After a break for chai and coffee – and time to let an audience of more than 120 IROs and communications professionals network – it was time to put an investor under the microscope during a fireside chat with a leading European asset manager. He outlined his firm’s investment thesis, drawing attention to the fact that, though it is based in Hong Kong, India is increasingly seen as a center of sustainable investment for the company.
So how could IROs ensure they communicate in a way that suits investors? According to the asset manager, ‘picking the right material measurements’ to inform their firm’s ESG integration process was key. Picking the right framework for this disclosure – the asset manager mentioned the SASB template as best in class, but also pointed to the Global Reporting Initiative or International Integrated Reporting Council frameworks as good options – was crucial, particularly as many firms were beginning to bring their ESG analysis in-house.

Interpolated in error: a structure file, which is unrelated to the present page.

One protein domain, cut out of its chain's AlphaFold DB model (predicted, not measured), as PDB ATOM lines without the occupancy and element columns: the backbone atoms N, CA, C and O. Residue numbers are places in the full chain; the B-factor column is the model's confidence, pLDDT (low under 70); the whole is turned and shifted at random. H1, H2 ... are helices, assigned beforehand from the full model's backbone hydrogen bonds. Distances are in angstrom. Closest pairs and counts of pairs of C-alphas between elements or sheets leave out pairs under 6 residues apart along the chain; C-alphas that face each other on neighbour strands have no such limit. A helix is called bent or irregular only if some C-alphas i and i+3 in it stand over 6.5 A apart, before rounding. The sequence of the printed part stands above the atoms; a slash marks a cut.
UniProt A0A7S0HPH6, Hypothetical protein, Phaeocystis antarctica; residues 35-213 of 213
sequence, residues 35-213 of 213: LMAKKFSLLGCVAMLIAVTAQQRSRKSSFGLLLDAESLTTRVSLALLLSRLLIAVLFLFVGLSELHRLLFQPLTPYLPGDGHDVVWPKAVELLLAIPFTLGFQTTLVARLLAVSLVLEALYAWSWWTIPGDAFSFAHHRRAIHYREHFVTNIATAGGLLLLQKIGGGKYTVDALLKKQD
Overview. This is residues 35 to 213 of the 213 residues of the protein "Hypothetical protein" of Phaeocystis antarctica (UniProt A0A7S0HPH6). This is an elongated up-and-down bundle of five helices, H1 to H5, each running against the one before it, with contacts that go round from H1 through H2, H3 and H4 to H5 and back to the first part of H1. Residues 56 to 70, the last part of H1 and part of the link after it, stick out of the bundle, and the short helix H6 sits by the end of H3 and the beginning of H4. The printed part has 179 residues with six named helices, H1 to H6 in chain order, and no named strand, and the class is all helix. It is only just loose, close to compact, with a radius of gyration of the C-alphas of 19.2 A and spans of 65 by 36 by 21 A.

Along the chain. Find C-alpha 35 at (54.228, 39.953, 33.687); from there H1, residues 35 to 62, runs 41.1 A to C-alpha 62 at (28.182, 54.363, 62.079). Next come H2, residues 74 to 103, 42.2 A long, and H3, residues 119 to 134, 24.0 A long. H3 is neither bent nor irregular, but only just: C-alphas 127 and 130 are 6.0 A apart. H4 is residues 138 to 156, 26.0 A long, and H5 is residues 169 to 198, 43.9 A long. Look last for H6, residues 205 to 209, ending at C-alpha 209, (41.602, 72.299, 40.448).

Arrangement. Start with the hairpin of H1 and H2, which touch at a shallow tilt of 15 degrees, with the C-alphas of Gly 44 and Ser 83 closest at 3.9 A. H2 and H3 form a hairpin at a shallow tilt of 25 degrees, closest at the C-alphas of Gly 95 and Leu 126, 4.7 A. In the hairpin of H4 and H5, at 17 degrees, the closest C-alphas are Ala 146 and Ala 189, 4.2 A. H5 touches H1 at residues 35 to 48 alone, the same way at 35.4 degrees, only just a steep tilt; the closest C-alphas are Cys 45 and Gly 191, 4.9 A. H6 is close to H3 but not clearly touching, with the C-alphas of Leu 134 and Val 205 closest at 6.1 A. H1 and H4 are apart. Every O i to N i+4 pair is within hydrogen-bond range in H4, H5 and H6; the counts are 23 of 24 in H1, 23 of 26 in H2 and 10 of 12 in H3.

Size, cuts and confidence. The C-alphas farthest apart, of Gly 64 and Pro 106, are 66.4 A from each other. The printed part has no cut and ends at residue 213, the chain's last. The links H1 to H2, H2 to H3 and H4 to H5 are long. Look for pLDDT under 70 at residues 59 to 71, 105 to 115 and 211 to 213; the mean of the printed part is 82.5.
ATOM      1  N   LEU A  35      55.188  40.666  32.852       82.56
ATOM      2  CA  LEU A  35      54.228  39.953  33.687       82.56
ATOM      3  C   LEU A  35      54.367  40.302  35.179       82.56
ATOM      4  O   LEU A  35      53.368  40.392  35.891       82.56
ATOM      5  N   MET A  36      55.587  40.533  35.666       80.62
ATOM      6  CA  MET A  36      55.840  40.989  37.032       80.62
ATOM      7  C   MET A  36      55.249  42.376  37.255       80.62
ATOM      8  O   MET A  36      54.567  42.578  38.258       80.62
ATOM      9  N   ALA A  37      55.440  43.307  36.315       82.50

The final session before lunch took a new form: eight tables, each featuring an expert in a different field, were open for IROs to take part in interactive, intimate discussions. Attendees could pick three topics over the course of the hour-long session, ranging from a look at the new corporate governance policies put in place by the Securities and Exchange Board of India and integrated reporting to the best ways to measure success in one’s IR program.
The afternoon kicked off with Ashwin Bajaj, head of IR at Adani Power, quizzing a buy-sider and a sell-sider on their expectations of good corporate communications. Both mentioned the promise of IR in India, but warned about the potential impact of Modi’s new administration, general stock market volatility and the growth of activist investors as potentially complicating factors in their future role.